VOICES: Does homecoming matter in 2020?

Category:  Opinions
Thursday, October 1st, 2020 at 2:10 PM

I have really fond memories from high school homecoming. The week leading up to the big game was so exciting. We celebrated spirit week then, and it was always fun to dress goofy and not feel weird about it. When Friday night finally rolled around, the stands at the game were packed, a sea of school colors. There was always a bitter disappointment if our team lost, but that was soon forgotten by the next morning as students woke up to get ready for the big homecoming dance. All week the air felt electric, a palpable buzz.

When I left high school and came to Edinboro, it was so exciting to be able to make more homecoming memories with new college friends. The fresh fall air and the changing leaves always set the perfect stage for a weekend of fun. Homecoming at college is not exactly the same as high school, but the frenzy of school pride is similar.

But this year, the pandemic has stolen so much from so many and I can’t help but wonder, has it snatched away homecoming from us too?

The homecoming theme this year is “Roaring ’20s,” and as a sucker for any opportunity to wear a costume, this would have been so much fun for me. Instead, because of COVID-19, all events have been pushed to virtual venues. Why bother dressing up just to watch a homecoming tribute video before they crown ‘Boro’s king and queen? There isn’t a parade to watch while I stand on the sidewalk, gripping a hot chocolate, watching children scramble to collect candy that’s been thrown on the street from floats. I can’t go to the football game and cheer until I’m blue in the face, too warm in my Fighting Scots hoodie, but too filled with school pride to take it off. I miss the wheezing sound of the bagpipes. I know this is a controversial opinion, but I really love bagpipes — I’m actually listening to them while I write this.

I’m not on campus, or in Edinboro at all, like many I’m sure. Since I’m not there, I can’t even get together with some friends and watch the virtual events together. My hometown is not prepping for this coming weekend by hanging banners and decorating their doors with Royal Stewart tartan plaid to join in on the decorating contest. In fact, I don’t think I would’ve known it was homecoming weekend if I hadn’t been tasked with writing this.

Despite the university doing their best to make the virtual homecoming as close to the normal thing as possible, and they really have done a good job in including as many events as they can, it just doesn’t feel like it matters. I can’t be there, and I have no one to watch the virtual events with. There’s no Scottish food truck parked outside my house, tempting me and my friends to try haggis just for the experience.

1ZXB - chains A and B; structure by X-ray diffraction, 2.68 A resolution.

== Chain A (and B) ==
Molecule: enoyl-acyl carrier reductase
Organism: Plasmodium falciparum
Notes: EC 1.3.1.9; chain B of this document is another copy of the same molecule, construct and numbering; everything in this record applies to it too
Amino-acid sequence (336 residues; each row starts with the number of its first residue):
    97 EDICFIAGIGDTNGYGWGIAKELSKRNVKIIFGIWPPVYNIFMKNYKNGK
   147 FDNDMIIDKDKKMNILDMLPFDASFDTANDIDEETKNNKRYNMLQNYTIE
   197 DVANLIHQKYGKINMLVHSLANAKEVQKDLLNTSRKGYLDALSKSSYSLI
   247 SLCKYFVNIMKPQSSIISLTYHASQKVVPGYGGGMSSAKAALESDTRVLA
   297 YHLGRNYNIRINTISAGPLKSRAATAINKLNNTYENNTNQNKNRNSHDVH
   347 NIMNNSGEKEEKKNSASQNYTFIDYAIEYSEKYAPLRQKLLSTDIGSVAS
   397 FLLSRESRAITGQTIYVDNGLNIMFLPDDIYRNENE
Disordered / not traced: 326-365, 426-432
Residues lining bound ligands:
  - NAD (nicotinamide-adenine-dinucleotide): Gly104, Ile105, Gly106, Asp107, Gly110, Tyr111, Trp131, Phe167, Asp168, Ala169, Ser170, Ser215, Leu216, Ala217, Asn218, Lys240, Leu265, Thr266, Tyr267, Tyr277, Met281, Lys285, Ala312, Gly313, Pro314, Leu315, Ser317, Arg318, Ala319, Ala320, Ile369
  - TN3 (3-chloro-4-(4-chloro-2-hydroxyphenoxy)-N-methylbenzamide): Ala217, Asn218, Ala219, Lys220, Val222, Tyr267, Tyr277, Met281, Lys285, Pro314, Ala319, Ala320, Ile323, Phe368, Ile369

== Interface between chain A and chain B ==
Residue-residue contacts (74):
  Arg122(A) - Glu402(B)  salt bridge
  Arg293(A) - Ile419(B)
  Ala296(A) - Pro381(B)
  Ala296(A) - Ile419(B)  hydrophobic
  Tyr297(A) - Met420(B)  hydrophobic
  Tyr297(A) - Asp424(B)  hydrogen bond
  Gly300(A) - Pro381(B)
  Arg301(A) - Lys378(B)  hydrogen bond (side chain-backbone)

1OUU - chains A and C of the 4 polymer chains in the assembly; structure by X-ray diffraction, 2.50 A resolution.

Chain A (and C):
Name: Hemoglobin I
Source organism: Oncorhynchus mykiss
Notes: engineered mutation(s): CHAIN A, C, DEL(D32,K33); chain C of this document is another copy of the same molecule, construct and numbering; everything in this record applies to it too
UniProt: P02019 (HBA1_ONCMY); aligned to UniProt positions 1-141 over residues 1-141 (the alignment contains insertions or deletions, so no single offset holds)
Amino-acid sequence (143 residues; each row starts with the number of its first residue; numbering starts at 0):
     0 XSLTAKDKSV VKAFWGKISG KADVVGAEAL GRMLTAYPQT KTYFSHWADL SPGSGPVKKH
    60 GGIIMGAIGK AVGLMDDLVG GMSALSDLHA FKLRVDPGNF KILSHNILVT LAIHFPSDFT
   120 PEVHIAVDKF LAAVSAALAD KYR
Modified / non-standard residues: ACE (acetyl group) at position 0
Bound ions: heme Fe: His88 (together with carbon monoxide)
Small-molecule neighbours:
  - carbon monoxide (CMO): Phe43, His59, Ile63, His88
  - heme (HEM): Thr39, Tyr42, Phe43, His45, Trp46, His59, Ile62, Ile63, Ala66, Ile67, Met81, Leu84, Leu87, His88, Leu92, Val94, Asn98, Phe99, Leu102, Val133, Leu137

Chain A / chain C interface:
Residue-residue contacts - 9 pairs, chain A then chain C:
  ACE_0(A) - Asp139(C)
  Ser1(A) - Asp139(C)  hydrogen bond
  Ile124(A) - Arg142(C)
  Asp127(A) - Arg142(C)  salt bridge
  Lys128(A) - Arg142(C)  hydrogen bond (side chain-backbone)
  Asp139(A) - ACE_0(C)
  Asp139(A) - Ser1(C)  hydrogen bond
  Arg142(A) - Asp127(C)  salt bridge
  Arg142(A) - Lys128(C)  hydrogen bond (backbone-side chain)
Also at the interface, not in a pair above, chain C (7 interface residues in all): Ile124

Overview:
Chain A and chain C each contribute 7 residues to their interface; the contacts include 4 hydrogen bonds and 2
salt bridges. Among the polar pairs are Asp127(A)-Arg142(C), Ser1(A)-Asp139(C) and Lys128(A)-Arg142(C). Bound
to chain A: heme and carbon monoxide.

This year, homecoming feels like a lost cause. 

The whole fun of the weekend is getting to do all these things with friends and family. Alumni come back to campus, and friends you haven’t seen since they graduated make their triumphant return; you get to catch up, you get to hear about their “real life” job. Everything feels fresh and alive. It’s a time for people to come together. But this year, we’re all separate. 

Again, though, it’s not like the university isn’t trying. There are online reunions for specific groups, a virtual art show that would be great to see, and there’s even a virtual planetarium. The Kilted Mile, an Edinboro tradition, has adapted to the virtual format, with participants able to run their mile anywhere. I think we can commend the university, while knowing it won’t be even close to the same.   

I will be tuning into these online events, wearing my Edinboro hoodie, probably listening to pre-recorded bagpipe music, despite how much I don’t really want to. I just can’t say no to homecoming festivities. I could even attempt to make haggis myself in my home kitchen. This summer when I received the notice that we would not be returning to campus, I was devastated. I know it’s what’s best for the safety of others, and so many more people have lost much more than a semester on campus in this pandemic, but it just felt so unfair.   

Homecoming this year just feels like rubbing salt into that wound. I can watch from far away but cannot be there. Included but entirely isolated.  

Emily Anderson is the Voices Editor for The Spectator. She can be reached at voices.spectator@gmail.com.

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